The text of this appendix is not binding. It is an example of what parts of a OneWay Delay Metric test could look like.
A.1. Compliance to Metric Specification Requirements

OneWay Delay, Loss Threshold, RFC 2679
This test determines if implementations use the same configured maximum waiting time delay from one measurement to another under different delay conditions and correctly declare packets arriving in excess of the waiting time threshold as lost. See Sections 3.5 (3rd bullet point) and 3.8.2 of [RFC2679].
(1) Configure a path with 1second oneway constant delay.
(2) Measure oneway delay with 2 or more implementations, using
identical waiting time thresholds for loss set at 2 seconds.

(3) Configure the path with 3second oneway delay.
(4) Repeat measurements.
(5) Observe that the increase measured in step 4 caused all packets
to be declared lost and that all packets that arrive
successfully in step 2 are assigned a valid oneway delay.

OneWay Delay, First Bit to Last Bit, RFC 2679
This test determines if implementations register the same relative increase in delay from one measurement to another under different delay conditions. This test tends to cancel the sources of error that may be present in an implementation. See Section 3.7.2 of [RFC2679] and Section 10.2 of [RFC2330].
(1) Configure a path with X ms oneway constant delay and ideally

include a lowspeed link.
(2) Measure oneway delay with 2 or more implementations, using

identical options and equal size small packets (e.g., 100 octet IP payload).
(3) Maintain the same path with X ms oneway delay.
(4) Measure oneway delay with 2 or more implementations, using

identical options and equal size large packets (e.g., 1500 octet IP payload).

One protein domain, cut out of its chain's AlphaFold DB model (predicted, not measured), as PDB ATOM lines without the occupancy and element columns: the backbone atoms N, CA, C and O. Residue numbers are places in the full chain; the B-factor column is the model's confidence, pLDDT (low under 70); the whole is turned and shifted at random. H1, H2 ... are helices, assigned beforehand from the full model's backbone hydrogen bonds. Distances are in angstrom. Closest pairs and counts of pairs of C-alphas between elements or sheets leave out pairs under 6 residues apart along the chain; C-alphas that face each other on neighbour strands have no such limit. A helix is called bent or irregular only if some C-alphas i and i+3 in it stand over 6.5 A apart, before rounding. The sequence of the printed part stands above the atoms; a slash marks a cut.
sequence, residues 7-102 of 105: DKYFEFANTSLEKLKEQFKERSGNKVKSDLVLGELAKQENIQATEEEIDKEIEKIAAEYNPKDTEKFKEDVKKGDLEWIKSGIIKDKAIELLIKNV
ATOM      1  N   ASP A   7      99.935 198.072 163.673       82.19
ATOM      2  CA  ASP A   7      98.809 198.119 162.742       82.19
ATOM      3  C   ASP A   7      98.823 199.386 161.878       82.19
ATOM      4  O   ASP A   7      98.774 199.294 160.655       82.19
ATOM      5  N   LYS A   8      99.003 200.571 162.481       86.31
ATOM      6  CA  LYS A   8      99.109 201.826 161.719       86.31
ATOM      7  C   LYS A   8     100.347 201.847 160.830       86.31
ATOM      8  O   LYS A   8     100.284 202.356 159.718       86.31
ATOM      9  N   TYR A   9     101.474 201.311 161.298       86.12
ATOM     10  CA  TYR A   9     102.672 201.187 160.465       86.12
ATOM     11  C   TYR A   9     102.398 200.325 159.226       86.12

(5) Observe that the increase measured in steps 2 and 4 is

equivalent to the increase in ms expected due to the larger serialization time for each implementation. Most of the measurement errors in each system should cancel, if they are stationary.
OneWay Delay, RFC 2679
This test determines if implementations register the same relative increase in delay from one measurement to another under different delay conditions. This test tends to cancel the sources of error that may be present in an implementation. This test is intended to evaluate measurements in Sections 3 and 4 of [RFC2679].
(1) Configure a path with X ms oneway constant delay.
(2) Measure oneway delay with 2 or more implementations, using

identical options.
(3) Configure the path with X+Y ms oneway delay.
(4) Repeat measurements.
(5) Observe that the increase measured in steps 2 and 4 is ~Y ms for

each implementation. Most of the measurement errors in each system should cancel, if they are stationary.
Error Calibration, RFC 2679
This is a simple check to determine if an implementation reports the error calibration as required in Section 4.8 of [RFC2679]. Note that the context (TypeP) must also be reported.
A.2. Examples Related to Statistical Tests for OneWay Delay

A oneway delay measurement may pass an ADK test with a timestamp result of 1 ms. The same test may fail if timestamps with a resolution of 100 microseconds are evaluated. The implementation is then conforming to the metric specification up to a timestamp resolution of 1 ms.
Let's assume another oneway delay measurement comparison between implementation 1 probing with a frequency of 2 probes per second and implementation 2 probing at a rate of 2 probes every 3 minutes. To ensure reasonable confidence in results, sample metrics are calculated from at least 5 singletons per compared time interval. This means that sample delay values are calculated for each system for identical 6minute intervals for the duration of the whole test.
Per 6minute interval, the sample metric is calculated from 720 singletons for implementation 1 and from 6 singletons for implementation 2. Note that if outliers are not filtered, moving averages are an option for an evaluation too. The minimum move of an averaging interval is three minutes in this example.
The data in Table 1 may result from measuring oneway delay with implementation 1 (see column Implemnt_1) and implementation 2 (see column Implemnt_2). Each data point in the table represents a (rounded) average of the sampled delay values per interval. The resolution of the clock is one microsecond. The difference in the delay values may result, e.g., from different probe packet sizes.